Fever Pitch received praise from British critics for its wry humor, shrewd insight into human behavior, and moving tribute to North London in the 1960s. The book "is a sophisticated study of obsession, families, masculinity, class, identity, growing up, loyalty, depression and joy," wrote Brendan O'Keefe in the London Observer. "It's also a fine book about football." Although some American critics expressed the need for an occasional translation of the British slang terms Hornby employs, understanding of the author's themes was universal. "If [Hornby's] obsession sounds strange," observed Frederick C. Klein in the Wall Street Journal, "just substitute 'baseball' for 'soccer.'"

Hornby also edited the anthology My Favourite Year: A Collection of New Football Writing. Critics noted that, as in Fever Pitch, there is a strong theme of "mental illness" in My Favourite Year. The book "isn't much about football at all," wrote David Horspool in the Times Literary Supplement. "What we have instead is a kind of group therapy for football dependents." Despite the absence of descriptions of actual play, Horspool concluded: "Football fans will like this book, [and] it will also help others to understand why football can be so addictive."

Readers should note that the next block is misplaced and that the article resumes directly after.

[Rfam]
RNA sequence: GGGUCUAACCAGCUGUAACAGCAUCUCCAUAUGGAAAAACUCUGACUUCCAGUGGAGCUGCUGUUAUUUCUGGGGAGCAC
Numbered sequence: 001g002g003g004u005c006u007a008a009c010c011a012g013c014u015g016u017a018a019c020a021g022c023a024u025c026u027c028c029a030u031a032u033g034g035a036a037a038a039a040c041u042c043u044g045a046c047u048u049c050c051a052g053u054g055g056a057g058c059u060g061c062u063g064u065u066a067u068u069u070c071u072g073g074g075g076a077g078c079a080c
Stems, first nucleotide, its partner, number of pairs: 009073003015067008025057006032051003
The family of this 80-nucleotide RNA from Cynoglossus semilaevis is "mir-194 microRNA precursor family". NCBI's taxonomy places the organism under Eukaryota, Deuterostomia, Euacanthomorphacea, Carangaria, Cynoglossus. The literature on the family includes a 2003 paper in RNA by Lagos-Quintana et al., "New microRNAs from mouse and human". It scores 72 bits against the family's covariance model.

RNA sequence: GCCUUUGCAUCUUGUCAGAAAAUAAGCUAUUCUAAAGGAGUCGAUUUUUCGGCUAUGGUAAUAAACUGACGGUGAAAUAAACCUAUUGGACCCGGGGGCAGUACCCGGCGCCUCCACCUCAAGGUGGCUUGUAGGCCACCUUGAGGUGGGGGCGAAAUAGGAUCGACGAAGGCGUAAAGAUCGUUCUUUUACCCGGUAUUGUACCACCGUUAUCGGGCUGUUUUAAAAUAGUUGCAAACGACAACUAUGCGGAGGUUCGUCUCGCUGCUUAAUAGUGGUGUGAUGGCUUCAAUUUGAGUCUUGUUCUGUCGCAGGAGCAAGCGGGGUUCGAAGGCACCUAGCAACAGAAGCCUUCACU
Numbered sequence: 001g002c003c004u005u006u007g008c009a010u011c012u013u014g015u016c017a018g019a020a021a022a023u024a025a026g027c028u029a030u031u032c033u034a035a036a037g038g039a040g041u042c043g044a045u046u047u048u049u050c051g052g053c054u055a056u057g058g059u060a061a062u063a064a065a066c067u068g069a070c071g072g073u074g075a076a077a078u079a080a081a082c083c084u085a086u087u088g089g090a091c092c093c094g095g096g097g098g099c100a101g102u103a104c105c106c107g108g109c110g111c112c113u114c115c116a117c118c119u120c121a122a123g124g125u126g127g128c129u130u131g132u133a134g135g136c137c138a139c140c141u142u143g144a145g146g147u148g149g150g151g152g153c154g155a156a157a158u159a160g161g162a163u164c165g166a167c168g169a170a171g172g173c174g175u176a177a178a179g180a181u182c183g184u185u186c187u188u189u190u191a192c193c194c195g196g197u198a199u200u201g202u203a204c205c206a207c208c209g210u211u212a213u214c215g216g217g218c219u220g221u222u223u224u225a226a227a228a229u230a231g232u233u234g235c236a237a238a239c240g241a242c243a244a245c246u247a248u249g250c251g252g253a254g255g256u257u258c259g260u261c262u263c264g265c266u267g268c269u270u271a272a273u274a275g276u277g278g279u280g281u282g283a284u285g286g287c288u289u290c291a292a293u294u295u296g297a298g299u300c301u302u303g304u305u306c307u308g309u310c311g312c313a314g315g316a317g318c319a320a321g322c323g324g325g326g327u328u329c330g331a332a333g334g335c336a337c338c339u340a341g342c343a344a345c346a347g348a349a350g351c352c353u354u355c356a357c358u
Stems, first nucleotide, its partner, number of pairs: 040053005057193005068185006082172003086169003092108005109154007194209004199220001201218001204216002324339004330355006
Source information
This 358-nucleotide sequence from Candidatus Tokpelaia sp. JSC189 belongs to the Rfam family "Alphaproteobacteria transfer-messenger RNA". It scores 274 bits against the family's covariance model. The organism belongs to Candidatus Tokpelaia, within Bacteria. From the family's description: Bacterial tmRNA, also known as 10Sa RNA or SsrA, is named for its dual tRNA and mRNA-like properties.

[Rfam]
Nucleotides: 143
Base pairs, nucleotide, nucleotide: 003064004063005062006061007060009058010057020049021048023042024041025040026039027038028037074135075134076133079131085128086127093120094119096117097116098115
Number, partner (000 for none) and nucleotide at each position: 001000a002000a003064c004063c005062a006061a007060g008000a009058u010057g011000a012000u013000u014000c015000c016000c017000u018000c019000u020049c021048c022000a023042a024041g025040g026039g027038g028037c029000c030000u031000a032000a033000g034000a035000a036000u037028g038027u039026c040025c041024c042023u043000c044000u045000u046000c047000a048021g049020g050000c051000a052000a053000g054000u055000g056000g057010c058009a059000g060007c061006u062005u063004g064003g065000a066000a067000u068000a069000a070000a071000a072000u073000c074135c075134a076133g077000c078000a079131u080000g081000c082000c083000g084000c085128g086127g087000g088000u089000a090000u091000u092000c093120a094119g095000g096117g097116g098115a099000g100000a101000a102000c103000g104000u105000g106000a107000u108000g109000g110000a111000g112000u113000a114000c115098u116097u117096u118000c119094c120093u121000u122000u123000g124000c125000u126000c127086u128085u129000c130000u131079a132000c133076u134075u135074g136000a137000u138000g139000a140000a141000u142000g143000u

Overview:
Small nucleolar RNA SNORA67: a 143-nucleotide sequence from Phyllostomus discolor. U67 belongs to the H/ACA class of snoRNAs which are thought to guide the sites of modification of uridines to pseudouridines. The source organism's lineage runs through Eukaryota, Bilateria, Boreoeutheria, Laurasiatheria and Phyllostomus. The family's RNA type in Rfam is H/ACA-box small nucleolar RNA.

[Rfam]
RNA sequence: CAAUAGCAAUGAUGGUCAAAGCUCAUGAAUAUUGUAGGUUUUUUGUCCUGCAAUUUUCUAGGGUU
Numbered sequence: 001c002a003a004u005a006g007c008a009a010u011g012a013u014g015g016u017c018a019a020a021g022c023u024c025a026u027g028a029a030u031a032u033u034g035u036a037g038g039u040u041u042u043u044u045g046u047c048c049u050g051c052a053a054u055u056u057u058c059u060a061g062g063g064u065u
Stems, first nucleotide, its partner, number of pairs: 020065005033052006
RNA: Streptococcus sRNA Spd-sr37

Hornby's novel High Fidelity centers on a character with an obsession equally as compulsive as that depicted in Fever Pitch. Rob, the novel's protagonist, has just been abandoned by Laura, his live-in girlfriend, and for solace he resorts to his penchant for drawing up "top five" lists: he decides that Laura would fail to make his list of the top five most painful break-ups of his life. Rob runs a vintage record shop, and references to popular music and other elements of pop culture appear throughout the narration of his quest to get Laura back. "Sometimes this can pall," wrote the reviewer for Publishers Weekly, who maintained that the novel "is not quite as hip as it wishes to be." Others focused on Hornby's ability to make Rob a sympathetic character. "Mr. Hornby captures the loneliness and childishness of adult life with such precision and wit that you'll find yourself nodding and smiling," Mark Jolly remarked in the New York Times Book Review.